Milano Unica: Winter 2019/20

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New Avenues and Opulent Designs

Playing on an exaggerated style that made the old seem new again, Milano Unica for Winter 2019/20 offered opulent designs allied with a strong focus on sustainability. Janet Prescott reports 

Milano Unica for Winter 2019/2020 played on a certain exaggeration of style; colour, surface and thickness which makes old seem new, and traditional seem ground-breaking.  It was allied to a strong focus on sustainability, which is the particular focus of Italian industry and initiatives.

Sustainability was the theme of the opening symposium and panel discussion of Milano Unica, and it was obvious that this was a focus of most companies especially the Idea Biella luxury suitings area, many having a well-defined, vertical production from fibre to fabric. The green imperative was expressed by MU President Ercole Botto Poala when he opened the exhibition with the question Is our Future Sustainable? Increasingly so, was the answer most people arrived at.

The fashion fabric offer

The fashion fabric offer was comprehensive. Colours were deep and rich; reds, browns, golds were a frequent choice against grey and darks; classic suitings having embraced bright blue, have retained the colour, but in a more toned, elegant colour, still bright but eschewing cobalt.   Fabrics were also cosy and tactile with brushed surfaces. Designs, whether in weave or in prints, sported bright elements comprised of unusual combinations of tones and frequently large-scale oversize decoration, whether checks, slubs or shadow designs. This decoration is due in part to a revival of the large-scale canvas, such as the long great coat and the continuing popularity of the tailored jacket for men, who are wearing it in different, more casual ways.

An on-going fascination with provenance

Interest in provenance or origins, is allowing a great deal more scope for using interesting wool like coarser British breeds such as Wensleydales in a variety of undyed shades, or the curly fleece of the ancient breed Escorial from New Zealand and Australia, in fabrics by Yorkshire mills Wm Halstead and John Foster.

The fascination of items with a history continues, so that woollen country tweeds, worsted classic pinstripe suits and soft, classy fabrics like flannels and sophisticated twists come to the fore. Many of these favourites were very colourful; the understated classic worsted Merino suitings of Italian and British classic mills had small areas of bright yarn or shadowy patterns introduced, making them look new and interesting. Herringbones were writ large, houndstooths were boldly contrasted, black on grey for instance, and overcoatings were brushed and patterns blurred.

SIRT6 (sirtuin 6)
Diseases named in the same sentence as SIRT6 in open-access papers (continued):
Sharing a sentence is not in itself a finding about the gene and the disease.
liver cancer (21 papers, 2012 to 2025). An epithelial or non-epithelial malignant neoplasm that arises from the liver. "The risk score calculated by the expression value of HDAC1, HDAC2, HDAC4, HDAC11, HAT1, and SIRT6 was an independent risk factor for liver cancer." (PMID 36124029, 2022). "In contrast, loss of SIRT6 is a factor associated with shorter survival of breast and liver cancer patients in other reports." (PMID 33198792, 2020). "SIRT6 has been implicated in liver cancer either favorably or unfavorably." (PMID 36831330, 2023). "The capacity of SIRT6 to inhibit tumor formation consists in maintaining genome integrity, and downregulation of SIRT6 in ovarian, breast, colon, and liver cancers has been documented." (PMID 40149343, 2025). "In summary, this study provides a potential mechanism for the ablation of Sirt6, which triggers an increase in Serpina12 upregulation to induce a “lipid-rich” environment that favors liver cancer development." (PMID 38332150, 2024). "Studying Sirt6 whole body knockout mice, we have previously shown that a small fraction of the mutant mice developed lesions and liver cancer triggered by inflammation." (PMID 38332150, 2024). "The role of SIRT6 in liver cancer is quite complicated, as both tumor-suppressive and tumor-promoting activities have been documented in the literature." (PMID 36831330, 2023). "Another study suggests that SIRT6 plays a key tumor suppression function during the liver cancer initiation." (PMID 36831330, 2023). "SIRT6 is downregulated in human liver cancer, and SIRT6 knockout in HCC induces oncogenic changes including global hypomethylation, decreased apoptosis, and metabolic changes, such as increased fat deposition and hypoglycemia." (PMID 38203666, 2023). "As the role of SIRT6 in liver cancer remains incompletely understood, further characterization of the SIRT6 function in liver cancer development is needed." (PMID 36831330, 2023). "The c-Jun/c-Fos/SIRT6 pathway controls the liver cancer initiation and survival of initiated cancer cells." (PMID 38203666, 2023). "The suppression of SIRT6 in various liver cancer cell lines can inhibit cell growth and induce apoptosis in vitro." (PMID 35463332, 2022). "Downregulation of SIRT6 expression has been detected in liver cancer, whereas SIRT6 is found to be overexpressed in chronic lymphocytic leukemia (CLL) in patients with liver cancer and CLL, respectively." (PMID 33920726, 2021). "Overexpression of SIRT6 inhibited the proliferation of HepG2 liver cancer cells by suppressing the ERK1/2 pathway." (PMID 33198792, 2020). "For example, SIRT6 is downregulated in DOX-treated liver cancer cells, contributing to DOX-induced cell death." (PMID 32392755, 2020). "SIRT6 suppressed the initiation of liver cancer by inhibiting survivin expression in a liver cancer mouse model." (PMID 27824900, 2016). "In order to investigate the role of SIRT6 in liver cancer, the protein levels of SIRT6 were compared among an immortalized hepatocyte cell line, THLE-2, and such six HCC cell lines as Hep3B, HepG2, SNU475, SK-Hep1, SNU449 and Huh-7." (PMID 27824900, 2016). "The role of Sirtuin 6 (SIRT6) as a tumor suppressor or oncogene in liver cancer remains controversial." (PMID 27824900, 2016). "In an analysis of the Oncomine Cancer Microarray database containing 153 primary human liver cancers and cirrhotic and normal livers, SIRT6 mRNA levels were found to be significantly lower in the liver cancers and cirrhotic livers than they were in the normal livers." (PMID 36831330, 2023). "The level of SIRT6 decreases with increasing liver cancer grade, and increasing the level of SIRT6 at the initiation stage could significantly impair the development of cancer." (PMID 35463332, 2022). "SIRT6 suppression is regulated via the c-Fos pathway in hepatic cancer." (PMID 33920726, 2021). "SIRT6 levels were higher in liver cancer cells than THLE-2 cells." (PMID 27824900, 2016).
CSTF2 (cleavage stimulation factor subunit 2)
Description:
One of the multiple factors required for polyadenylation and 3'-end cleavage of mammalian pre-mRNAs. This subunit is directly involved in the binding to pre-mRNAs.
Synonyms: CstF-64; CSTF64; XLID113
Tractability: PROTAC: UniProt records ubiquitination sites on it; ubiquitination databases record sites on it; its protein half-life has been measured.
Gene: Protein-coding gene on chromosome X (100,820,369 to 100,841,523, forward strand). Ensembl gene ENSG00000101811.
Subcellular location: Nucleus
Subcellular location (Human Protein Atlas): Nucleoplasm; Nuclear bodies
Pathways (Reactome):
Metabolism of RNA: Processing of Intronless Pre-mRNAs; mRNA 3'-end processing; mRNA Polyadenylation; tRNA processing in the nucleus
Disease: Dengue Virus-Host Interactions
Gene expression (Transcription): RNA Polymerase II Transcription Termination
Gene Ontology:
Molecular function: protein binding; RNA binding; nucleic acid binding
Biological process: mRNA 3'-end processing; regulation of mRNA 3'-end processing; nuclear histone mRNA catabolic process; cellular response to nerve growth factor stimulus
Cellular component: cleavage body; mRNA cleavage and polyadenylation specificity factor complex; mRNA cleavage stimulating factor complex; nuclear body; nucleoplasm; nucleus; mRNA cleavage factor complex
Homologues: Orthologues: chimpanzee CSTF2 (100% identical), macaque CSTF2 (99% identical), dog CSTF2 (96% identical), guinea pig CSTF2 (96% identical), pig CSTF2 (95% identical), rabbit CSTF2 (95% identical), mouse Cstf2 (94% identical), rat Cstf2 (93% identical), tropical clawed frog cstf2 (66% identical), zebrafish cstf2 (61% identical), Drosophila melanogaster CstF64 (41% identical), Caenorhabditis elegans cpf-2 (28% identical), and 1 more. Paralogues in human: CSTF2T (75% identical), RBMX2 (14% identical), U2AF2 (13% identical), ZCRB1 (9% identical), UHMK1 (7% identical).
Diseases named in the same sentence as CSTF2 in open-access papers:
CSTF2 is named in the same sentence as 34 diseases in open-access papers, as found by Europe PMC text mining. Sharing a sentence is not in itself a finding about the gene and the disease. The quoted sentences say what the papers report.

Trends: decoration and digital printing

Opulent, rather theatrical looks, including metallic effects were displayed in the MU trend area mixing up fabrics and different traditions. Gold decoration and embellishment in satin and silks were placed alongside slubby, thick woollens and worsteds and bouclé fabrics for womenswear, including examples from Japanese mills.

Printing moves things on: winter shirtings included printed wool jersey. Digitally printed wool jacketings, e.g. Prince of Wales check designs, might be worn with jeans, as garments find a new role with another generation.

Demand for wool remains strong

Despite the price of wool moving up, exhibitors reported that the demand for wool remained very strong, pointing out that other raw materials were also increasing, some at an erratic rate. Most reported negotiating to spread the impact of price rises between different stages of garment production. The advent of technical wool has made a big impact. Reda Active and Zegna’s technical lines have raised the fibre’s profile further in this area.   The intrinsic value and added performance quality of wool is promoted in various ways across the board with various qualities of thermo-regulation, crease resistance, breathability, and waterproofing for use in the travel suit.   

This year the trend for bigger, longer coats and interesting semi-formal jackets is serviced by more heavy weight cloths, double-face, multiple-ply wool, bonded fabrics, and unlined versions in substantial hairy and coarser fabrics opening new areas.

Pictured: Top, right: Trend and fancy looks; Middle, left: Fox Brothers English flanner; Bottom, right: Net meets bouclé; Main, Abraham Moon bold patterns

 

 

 

 

 

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